This particular type of fungus is known to be responsible for lung disease, also known as the “valley fever”. While the disease itself is not contagious, the mold spores can easily be inhaled from soil and transport to your lungs.
Research shows that the fungus is considered as the most infectious mold disease with the highest number of pulmonary illness. In 1 to 5 percent of the people with mold in lungs also has problems in the other organs like the skin, musculoskeletal system, and the central nervous system.
B. Types of Mold in lungs Diseases
Mildest health problem caused by mold growing in your lungs is breathing problem. When the mold enters your respiratory system, it can cause inflammation to the internal organ even swollen lungs that can block airways. This condition is a high prevalence for people with immune system disorder and trigger asthma, chest pain, persistent coughing, etc.
When mold in lungs treatment is not treated properly, it can cause asthma, a chronic lung illness that produces extra mucus in your airways. The swelling may block the air passage in your lungs, making it hard to breathe. Mold-related asthma is characterized by symptoms including chest pain and tightness, wheezing, and coughing.
The mold spores of pneumocystis can easily enter your lung and cause pneumonia, a lung inflammation that comes along with other illness like the flu. When someone catches pneumonia, it will be hard to breathe, trigger chest pain, headache, fever, chills, excessive sweating and loss of appetite. This disease mostly affects older people, but people with a compromised immune system or who’re undergoing chemotherapy drugs are also vulnerable.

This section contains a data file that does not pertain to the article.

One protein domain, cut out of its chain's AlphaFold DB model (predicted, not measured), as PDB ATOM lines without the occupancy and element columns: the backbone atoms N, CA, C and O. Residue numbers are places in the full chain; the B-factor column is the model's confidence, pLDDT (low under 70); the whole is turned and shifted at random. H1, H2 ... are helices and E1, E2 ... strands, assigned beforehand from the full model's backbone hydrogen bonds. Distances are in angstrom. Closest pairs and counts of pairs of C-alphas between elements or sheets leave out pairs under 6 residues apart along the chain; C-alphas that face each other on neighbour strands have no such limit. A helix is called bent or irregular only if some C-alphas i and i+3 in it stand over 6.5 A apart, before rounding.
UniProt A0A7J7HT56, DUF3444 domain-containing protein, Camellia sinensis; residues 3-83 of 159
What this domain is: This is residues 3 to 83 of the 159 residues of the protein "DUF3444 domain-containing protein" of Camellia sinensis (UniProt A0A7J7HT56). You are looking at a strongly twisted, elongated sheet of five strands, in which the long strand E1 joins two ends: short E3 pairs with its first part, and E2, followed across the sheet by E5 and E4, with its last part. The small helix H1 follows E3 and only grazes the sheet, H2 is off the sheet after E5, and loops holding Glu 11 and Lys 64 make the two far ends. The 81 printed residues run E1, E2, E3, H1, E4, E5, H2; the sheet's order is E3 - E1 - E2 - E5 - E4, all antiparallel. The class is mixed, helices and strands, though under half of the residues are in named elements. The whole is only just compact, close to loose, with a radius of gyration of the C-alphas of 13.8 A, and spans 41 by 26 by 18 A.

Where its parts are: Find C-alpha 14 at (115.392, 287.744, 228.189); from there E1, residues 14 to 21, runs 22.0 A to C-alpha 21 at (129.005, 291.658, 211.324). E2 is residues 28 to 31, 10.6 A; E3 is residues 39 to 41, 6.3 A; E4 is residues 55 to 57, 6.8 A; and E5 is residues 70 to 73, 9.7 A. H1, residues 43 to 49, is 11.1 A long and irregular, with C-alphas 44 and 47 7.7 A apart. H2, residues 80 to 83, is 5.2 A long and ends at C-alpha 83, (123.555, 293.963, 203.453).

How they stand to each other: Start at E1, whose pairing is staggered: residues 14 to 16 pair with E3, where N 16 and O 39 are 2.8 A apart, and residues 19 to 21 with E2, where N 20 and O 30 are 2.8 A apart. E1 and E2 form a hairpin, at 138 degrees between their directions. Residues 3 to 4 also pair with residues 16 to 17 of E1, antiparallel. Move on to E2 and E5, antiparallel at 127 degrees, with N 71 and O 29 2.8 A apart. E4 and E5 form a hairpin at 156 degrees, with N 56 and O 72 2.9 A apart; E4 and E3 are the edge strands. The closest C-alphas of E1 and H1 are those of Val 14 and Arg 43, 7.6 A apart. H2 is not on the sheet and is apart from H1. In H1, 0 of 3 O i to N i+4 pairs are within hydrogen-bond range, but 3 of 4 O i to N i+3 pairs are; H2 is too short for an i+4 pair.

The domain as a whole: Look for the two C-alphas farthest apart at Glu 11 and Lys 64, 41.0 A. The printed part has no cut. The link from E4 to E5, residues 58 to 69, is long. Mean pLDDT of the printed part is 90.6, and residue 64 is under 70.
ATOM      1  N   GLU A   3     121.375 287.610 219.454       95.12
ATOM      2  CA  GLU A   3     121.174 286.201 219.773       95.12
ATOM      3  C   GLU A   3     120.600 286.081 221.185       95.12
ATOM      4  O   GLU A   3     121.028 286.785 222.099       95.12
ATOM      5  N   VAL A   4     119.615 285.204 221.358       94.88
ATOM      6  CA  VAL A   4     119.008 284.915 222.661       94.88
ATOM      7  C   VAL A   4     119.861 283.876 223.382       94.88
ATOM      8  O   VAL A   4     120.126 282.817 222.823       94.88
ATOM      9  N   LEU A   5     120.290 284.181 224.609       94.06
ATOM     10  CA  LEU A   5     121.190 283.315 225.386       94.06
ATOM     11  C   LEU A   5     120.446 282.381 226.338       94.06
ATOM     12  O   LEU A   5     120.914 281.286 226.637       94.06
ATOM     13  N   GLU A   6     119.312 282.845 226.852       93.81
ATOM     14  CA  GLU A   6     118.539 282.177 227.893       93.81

The most severe case of mold in your lungs infection is a chronic obstructive pulmonary disease. Now, the illness won’t build up in one night, but it is highly linked to and particularly persistent in people with asthma or other allergies. When the spores enter the respiratory system, it will block the airways, and more thick mucus is produced.
C. Mold in lungs how to get it out?
1. Antifungal Medication
If you suspect any mold infestation in your lungs, the best way possible is to get them checked. The first and foremost mold in lungs treatment is using the antifungal medication to prevent invasive pulmonary aspergillosis from spreading to other organs.
This method works best in mild cases, including using prescribed medication like the amphotericin B, itraconazole, micafungin, and voriconazole will fight and eliminate the mold spores out of the lungs.
2. Anti-Asthma Medication
The next mold in lungs treatment to take is anti-asthma medication. The drugs, including corticosteroids, are considered powerful to help ease the airway, allowing you to breathe normally and open the airways. This drug also helps you to cough out the mold in the lungs.
Last but not least, the best way to eliminate mold growing in lungs once and for all is through surgery. This step should be taken when the symptoms and diagnosis show severe condition such as bleeding in your lungs. It is usually the worst scenario where one of the lungs may be at risk. The doctor will perform a surgical procedure to remove mold spores or the fungus balls.
Mold in lungs treatment is considered as the healing procedure to prevent further inflammation and irritation in your internal organs. Preventive-wise, it’s best to have your house checked one in a while and get a medical check-up when you suspect any of the symptoms of mold in the lungs.